The relationship between grandparents and their grandchildren is a delicate dynamic. For most grandchildren, grandparents are synonymous to frequent visitors who nurture and care for them without the authoritarianism their parents might elicit. It’s not uncommon for grandchildren to associate their grandparents to warm hugs and baked cookies. Sometimes however, grandparents defy this role by assuming legal guardianship of the grandchildren often due to a parent’s untimely death or an inability to properly care for the children. Upon this power shift, several misconceptions have been instilled regarding grandparents’ ability to raise their grandchildren. Among these misconceptions is the belief that grandparents are unable to properly care for their grandchildren after a shift in guardianship due to their inability to maintain authority after being in a role that demanded less responsibility. This unfair generalization has developed by causes such as stereotypes of the roles grandparents’ play, unfair age discrimination and age gap, and misbeliefs that elderly people lack authoritarianism.

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The stereotype of the grandparent as described above is typically connoted with spoiling the grandchild. When a child’s grandparent suddenly becomes their legal guardians, the grandparent’s role has to be viewed by the child in a different light. Popular movies and media often paint the grandparents as sweet, adorable characters who drop by on occasion to favor the children amidst the parent’s overt discipline. With this stereotype imbedded into the mines of many (including children) it becomes difficult for grandparents to gain respect in their new role. However, this misconception does not necessarily make it infeasible. Not unlike any new role, people have to view and respect it to successfully carry it out.

Another cause for the misconception lies in the presence of age discrimination. It is not uncommon for people to discriminate on the basis of age as seen by several accounts of ageism in the workforce. Similarly, both age gap and inequitable views on the role of age contribute to the misconception that grandparents are unfit to raise grandchildren. While the significant age gap between grandchildren and their grandparents might make a child feel their guardian is unable to understand their viewpoint, the concept mostly lies in beliefs that they are out of touch. Unfortunately, this stigma is largely brought on by a portrayal of grandparents being unaware of the modern society. As a result, children and society might unfairly deem they lack the authority and ability to raise a child.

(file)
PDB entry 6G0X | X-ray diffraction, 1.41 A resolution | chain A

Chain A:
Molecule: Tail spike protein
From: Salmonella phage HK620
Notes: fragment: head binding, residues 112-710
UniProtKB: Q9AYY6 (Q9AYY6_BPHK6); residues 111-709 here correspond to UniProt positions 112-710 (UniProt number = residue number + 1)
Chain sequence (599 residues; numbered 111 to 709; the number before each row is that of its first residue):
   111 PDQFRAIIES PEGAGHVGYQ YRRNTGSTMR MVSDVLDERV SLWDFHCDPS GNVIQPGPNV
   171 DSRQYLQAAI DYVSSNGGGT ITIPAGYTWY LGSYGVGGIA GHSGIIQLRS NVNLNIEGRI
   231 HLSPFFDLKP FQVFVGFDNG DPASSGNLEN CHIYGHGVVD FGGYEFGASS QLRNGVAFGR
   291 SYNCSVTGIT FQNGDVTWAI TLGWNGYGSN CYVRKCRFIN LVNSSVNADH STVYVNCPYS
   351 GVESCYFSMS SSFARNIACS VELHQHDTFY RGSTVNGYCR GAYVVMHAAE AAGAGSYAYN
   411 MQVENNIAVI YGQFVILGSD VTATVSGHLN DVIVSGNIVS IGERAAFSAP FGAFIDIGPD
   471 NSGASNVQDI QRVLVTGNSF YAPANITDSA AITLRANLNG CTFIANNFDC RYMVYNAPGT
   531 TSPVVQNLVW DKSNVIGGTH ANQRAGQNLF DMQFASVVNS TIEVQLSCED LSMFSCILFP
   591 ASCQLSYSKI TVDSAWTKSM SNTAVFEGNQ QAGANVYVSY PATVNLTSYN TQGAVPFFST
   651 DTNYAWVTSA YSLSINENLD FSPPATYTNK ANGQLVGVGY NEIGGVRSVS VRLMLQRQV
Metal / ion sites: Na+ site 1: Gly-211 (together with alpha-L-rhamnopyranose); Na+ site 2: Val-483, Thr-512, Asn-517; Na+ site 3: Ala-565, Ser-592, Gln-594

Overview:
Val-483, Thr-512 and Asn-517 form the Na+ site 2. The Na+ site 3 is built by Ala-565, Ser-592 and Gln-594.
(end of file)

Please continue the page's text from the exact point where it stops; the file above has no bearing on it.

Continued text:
Finally, the false idea that grandparents lack the capacity to enforce authority persists in the mainstream. While the warm, loving archetype remains true in many grandparents, their past clearly demonstrates experience in parenting children. Nevertheless, they are often marked as too soft to enforce discipline upon the grandchildren. While this is often true upon the shift into guardianship, it should not be detrimental in determining whether or not they are capable. Due to the presence of the overly soft stereotype, people often interpret this as an inability to be authoritative when the time comes.

In conclusion, all these ideas contribute to the idea that grandparents cannot raise their grandchildren amidst the shift in power dynamic. The misconception has several origins that often pertain to ideas and generalizations that unfairly permeate and discriminate against grandparents. Beliefs geared toward stereotypes of the elderly, age discrimination and gaps, along with grandparents’ ability to enforce authority all contribute to the misconceptions manifestation throughout society.